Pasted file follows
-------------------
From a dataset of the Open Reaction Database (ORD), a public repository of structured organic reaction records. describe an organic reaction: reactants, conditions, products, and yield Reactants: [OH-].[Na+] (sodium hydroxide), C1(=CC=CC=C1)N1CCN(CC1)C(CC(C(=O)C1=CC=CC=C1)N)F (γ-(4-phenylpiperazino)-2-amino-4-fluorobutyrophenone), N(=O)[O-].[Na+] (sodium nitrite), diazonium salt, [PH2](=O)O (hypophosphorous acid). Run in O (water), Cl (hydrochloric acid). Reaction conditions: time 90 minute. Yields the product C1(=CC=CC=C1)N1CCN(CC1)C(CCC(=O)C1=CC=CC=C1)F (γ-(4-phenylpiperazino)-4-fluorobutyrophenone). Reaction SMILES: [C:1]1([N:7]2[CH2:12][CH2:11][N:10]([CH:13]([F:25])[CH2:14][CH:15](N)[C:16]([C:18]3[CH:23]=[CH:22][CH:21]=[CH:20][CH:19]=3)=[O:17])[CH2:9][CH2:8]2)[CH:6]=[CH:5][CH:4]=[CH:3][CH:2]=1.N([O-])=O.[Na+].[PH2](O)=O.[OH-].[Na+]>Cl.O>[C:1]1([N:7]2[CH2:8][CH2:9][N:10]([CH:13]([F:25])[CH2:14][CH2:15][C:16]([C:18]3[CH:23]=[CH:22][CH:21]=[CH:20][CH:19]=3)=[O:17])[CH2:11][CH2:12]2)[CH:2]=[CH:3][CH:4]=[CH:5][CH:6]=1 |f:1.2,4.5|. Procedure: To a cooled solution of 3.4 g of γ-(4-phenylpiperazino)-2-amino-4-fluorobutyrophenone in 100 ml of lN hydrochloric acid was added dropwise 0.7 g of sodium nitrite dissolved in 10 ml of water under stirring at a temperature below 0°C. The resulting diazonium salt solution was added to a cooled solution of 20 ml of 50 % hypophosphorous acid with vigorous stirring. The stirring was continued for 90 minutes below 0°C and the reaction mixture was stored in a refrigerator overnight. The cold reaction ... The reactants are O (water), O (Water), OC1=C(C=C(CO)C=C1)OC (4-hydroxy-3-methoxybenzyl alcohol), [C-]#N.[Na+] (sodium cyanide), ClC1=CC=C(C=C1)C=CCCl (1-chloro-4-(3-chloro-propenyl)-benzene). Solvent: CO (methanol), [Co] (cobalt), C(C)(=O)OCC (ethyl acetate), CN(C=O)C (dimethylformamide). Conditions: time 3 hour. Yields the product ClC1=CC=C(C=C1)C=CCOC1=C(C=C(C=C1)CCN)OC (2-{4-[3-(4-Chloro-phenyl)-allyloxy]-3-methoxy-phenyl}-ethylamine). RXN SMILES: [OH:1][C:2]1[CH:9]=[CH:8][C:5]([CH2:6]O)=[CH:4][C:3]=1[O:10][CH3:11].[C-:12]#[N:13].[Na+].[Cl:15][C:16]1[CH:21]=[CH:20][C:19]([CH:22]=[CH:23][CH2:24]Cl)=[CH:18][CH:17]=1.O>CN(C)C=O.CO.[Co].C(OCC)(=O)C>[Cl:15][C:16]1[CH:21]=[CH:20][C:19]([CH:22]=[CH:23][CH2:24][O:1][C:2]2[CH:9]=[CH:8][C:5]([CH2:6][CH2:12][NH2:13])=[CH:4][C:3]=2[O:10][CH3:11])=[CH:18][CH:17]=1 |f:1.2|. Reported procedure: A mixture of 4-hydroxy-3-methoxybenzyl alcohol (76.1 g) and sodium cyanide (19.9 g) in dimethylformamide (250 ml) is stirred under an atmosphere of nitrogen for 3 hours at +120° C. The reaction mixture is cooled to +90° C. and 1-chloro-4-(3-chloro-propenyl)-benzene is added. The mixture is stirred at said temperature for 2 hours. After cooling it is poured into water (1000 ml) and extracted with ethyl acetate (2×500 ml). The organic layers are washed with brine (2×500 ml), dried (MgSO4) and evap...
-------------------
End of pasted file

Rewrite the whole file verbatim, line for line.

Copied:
From a dataset of the Open Reaction Database (ORD), a public repository of structured organic reaction records. describe an organic reaction: reactants, conditions, products, and yield Reactants: [OH-].[Na+] (sodium hydroxide), C1(=CC=CC=C1)N1CCN(CC1)C(CC(C(=O)C1=CC=CC=C1)N)F (γ-(4-phenylpiperazino)-2-amino-4-fluorobutyrophenone), N(=O)[O-].[Na+] (sodium nitrite), diazonium salt, [PH2](=O)O (hypophosphorous acid). Run in O (water), Cl (hydrochloric acid). Reaction conditions: time 90 minute. Yields the product C1(=CC=CC=C1)N1CCN(CC1)C(CCC(=O)C1=CC=CC=C1)F (γ-(4-phenylpiperazino)-4-fluorobutyrophenone). Reaction SMILES: [C:1]1([N:7]2[CH2:12][CH2:11][N:10]([CH:13]([F:25])[CH2:14][CH:15](N)[C:16]([C:18]3[CH:23]=[CH:22][CH:21]=[CH:20][CH:19]=3)=[O:17])[CH2:9][CH2:8]2)[CH:6]=[CH:5][CH:4]=[CH:3][CH:2]=1.N([O-])=O.[Na+].[PH2](O)=O.[OH-].[Na+]>Cl.O>[C:1]1([N:7]2[CH2:8][CH2:9][N:10]([CH:13]([F:25])[CH2:14][CH2:15][C:16]([C:18]3[CH:23]=[CH:22][CH:21]=[CH:20][CH:19]=3)=[O:17])[CH2:11][CH2:12]2)[CH:2]=[CH:3][CH:4]=[CH:5][CH:6]=1 |f:1.2,4.5|. Procedure: To a cooled solution of 3.4 g of γ-(4-phenylpiperazino)-2-amino-4-fluorobutyrophenone in 100 ml of lN hydrochloric acid was added dropwise 0.7 g of sodium nitrite dissolved in 10 ml of water under stirring at a temperature below 0°C. The resulting diazonium salt solution was added to a cooled solution of 20 ml of 50 % hypophosphorous acid with vigorous stirring. The stirring was continued for 90 minutes below 0°C and the reaction mixture was stored in a refrigerator overnight. The cold reaction ... The reactants are O (water), O (Water), OC1=C(C=C(CO)C=C1)OC (4-hydroxy-3-methoxybenzyl alcohol), [C-]#N.[Na+] (sodium cyanide), ClC1=CC=C(C=C1)C=CCCl (1-chloro-4-(3-chloro-propenyl)-benzene). Solvent: CO (methanol), [Co] (cobalt), C(C)(=O)OCC (ethyl acetate), CN(C=O)C (dimethylformamide). Conditions: time 3 hour. Yields the product ClC1=CC=C(C=C1)C=CCOC1=C(C=C(C=C1)CCN)OC (2-{4-[3-(4-Chloro-phenyl)-allyloxy]-3-methoxy-phenyl}-ethylamine). RXN SMILES: [OH:1][C:2]1[CH:9]=[CH:8][C:5]([CH2:6]O)=[CH:4][C:3]=1[O:10][CH3:11].[C-:12]#[N:13].[Na+].[Cl:15][C:16]1[CH:21]=[CH:20][C:19]([CH:22]=[CH:23][CH2:24]Cl)=[CH:18][CH:17]=1.O>CN(C)C=O.CO.[Co].C(OCC)(=O)C>[Cl:15][C:16]1[CH:21]=[CH:20][C:19]([CH:22]=[CH:23][CH2:24][O:1][C:2]2[CH:9]=[CH:8][C:5]([CH2:6][CH2:12][NH2:13])=[CH:4][C:3]=2[O:10][CH3:11])=[CH:18][CH:17]=1 |f:1.2|. Reported procedure: A mixture of 4-hydroxy-3-methoxybenzyl alcohol (76.1 g) and sodium cyanide (19.9 g) in dimethylformamide (250 ml) is stirred under an atmosphere of nitrogen for 3 hours at +120° C. The reaction mixture is cooled to +90° C. and 1-chloro-4-(3-chloro-propenyl)-benzene is added. The mixture is stirred at said temperature for 2 hours. After cooling it is poured into water (1000 ml) and extracted with ethyl acetate (2×500 ml). The organic layers are washed with brine (2×500 ml), dried (MgSO4) and evap...